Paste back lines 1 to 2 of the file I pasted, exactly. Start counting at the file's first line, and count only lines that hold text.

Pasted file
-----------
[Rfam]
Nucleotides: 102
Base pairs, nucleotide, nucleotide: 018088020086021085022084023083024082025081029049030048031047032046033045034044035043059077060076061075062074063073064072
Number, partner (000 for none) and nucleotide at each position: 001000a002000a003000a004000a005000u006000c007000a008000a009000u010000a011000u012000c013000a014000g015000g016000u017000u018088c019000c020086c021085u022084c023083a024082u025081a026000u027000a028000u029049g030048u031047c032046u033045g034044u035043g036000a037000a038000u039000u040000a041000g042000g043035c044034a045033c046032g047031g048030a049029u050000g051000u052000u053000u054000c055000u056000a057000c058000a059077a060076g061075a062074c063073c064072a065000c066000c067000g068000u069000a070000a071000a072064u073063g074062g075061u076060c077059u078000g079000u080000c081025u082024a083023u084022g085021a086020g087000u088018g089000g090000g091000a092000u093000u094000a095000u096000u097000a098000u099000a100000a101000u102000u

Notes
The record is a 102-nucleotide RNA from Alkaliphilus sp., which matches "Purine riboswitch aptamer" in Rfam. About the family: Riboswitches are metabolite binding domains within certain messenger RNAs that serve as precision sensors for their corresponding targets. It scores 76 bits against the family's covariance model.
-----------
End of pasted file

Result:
[Rfam]
Nucleotides: 102